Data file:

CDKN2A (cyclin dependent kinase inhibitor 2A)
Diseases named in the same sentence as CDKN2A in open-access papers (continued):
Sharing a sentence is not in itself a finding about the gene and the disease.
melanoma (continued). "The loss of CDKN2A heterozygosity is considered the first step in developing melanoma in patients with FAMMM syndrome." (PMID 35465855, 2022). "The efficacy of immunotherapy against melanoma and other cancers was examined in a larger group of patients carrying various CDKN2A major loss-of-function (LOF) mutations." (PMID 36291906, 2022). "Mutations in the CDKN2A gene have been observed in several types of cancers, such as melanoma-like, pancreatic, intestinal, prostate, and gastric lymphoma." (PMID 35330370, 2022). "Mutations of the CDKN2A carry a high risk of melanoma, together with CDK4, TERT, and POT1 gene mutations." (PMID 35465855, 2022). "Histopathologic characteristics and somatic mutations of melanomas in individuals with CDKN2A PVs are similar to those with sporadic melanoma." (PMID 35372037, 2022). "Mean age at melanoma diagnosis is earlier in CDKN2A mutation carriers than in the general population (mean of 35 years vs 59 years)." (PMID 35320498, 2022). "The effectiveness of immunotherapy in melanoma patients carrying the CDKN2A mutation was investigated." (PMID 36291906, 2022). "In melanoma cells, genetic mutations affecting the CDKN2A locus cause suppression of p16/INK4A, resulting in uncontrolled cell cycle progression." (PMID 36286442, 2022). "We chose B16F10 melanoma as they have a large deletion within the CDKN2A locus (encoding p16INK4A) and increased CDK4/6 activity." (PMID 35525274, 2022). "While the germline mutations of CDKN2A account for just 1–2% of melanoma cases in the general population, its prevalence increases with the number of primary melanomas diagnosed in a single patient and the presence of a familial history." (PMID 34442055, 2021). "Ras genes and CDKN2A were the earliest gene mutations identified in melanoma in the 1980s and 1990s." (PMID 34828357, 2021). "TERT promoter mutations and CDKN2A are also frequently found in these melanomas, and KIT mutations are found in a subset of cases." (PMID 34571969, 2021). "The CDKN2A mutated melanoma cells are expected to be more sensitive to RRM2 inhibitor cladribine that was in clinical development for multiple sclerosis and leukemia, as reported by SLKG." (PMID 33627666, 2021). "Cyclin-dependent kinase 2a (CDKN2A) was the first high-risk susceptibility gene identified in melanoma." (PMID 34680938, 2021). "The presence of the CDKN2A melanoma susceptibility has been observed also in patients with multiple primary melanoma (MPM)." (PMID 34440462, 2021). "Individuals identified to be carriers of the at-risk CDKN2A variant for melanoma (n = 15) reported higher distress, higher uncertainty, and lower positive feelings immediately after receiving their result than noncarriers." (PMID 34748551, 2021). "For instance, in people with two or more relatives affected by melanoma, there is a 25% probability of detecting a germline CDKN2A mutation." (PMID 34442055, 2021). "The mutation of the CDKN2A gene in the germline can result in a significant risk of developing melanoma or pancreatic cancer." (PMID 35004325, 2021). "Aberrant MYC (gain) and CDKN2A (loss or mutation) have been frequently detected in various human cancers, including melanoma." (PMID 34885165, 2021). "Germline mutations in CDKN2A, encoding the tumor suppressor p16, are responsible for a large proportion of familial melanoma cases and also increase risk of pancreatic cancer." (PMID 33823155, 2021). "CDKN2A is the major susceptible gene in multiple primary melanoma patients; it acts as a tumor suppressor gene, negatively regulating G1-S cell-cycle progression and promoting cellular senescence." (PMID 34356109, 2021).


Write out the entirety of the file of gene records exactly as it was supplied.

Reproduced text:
CDKN2A (cyclin dependent kinase inhibitor 2A)
Diseases named in the same sentence as CDKN2A in open-access papers (continued):
Sharing a sentence is not in itself a finding about the gene and the disease.
melanoma (continued). "The loss of CDKN2A heterozygosity is considered the first step in developing melanoma in patients with FAMMM syndrome." (PMID 35465855, 2022). "The efficacy of immunotherapy against melanoma and other cancers was examined in a larger group of patients carrying various CDKN2A major loss-of-function (LOF) mutations." (PMID 36291906, 2022). "Mutations in the CDKN2A gene have been observed in several types of cancers, such as melanoma-like, pancreatic, intestinal, prostate, and gastric lymphoma." (PMID 35330370, 2022). "Mutations of the CDKN2A carry a high risk of melanoma, together with CDK4, TERT, and POT1 gene mutations." (PMID 35465855, 2022). "Histopathologic characteristics and somatic mutations of melanomas in individuals with CDKN2A PVs are similar to those with sporadic melanoma." (PMID 35372037, 2022). "Mean age at melanoma diagnosis is earlier in CDKN2A mutation carriers than in the general population (mean of 35 years vs 59 years)." (PMID 35320498, 2022). "The effectiveness of immunotherapy in melanoma patients carrying the CDKN2A mutation was investigated." (PMID 36291906, 2022). "In melanoma cells, genetic mutations affecting the CDKN2A locus cause suppression of p16/INK4A, resulting in uncontrolled cell cycle progression." (PMID 36286442, 2022). "We chose B16F10 melanoma as they have a large deletion within the CDKN2A locus (encoding p16INK4A) and increased CDK4/6 activity." (PMID 35525274, 2022). "While the germline mutations of CDKN2A account for just 1–2% of melanoma cases in the general population, its prevalence increases with the number of primary melanomas diagnosed in a single patient and the presence of a familial history." (PMID 34442055, 2021). "Ras genes and CDKN2A were the earliest gene mutations identified in melanoma in the 1980s and 1990s." (PMID 34828357, 2021). "TERT promoter mutations and CDKN2A are also frequently found in these melanomas, and KIT mutations are found in a subset of cases." (PMID 34571969, 2021). "The CDKN2A mutated melanoma cells are expected to be more sensitive to RRM2 inhibitor cladribine that was in clinical development for multiple sclerosis and leukemia, as reported by SLKG." (PMID 33627666, 2021). "Cyclin-dependent kinase 2a (CDKN2A) was the first high-risk susceptibility gene identified in melanoma." (PMID 34680938, 2021). "The presence of the CDKN2A melanoma susceptibility has been observed also in patients with multiple primary melanoma (MPM)." (PMID 34440462, 2021). "Individuals identified to be carriers of the at-risk CDKN2A variant for melanoma (n = 15) reported higher distress, higher uncertainty, and lower positive feelings immediately after receiving their result than noncarriers." (PMID 34748551, 2021). "For instance, in people with two or more relatives affected by melanoma, there is a 25% probability of detecting a germline CDKN2A mutation." (PMID 34442055, 2021). "The mutation of the CDKN2A gene in the germline can result in a significant risk of developing melanoma or pancreatic cancer." (PMID 35004325, 2021). "Aberrant MYC (gain) and CDKN2A (loss or mutation) have been frequently detected in various human cancers, including melanoma." (PMID 34885165, 2021). "Germline mutations in CDKN2A, encoding the tumor suppressor p16, are responsible for a large proportion of familial melanoma cases and also increase risk of pancreatic cancer." (PMID 33823155, 2021). "CDKN2A is the major susceptible gene in multiple primary melanoma patients; it acts as a tumor suppressor gene, negatively regulating G1-S cell-cycle progression and promoting cellular senescence." (PMID 34356109, 2021).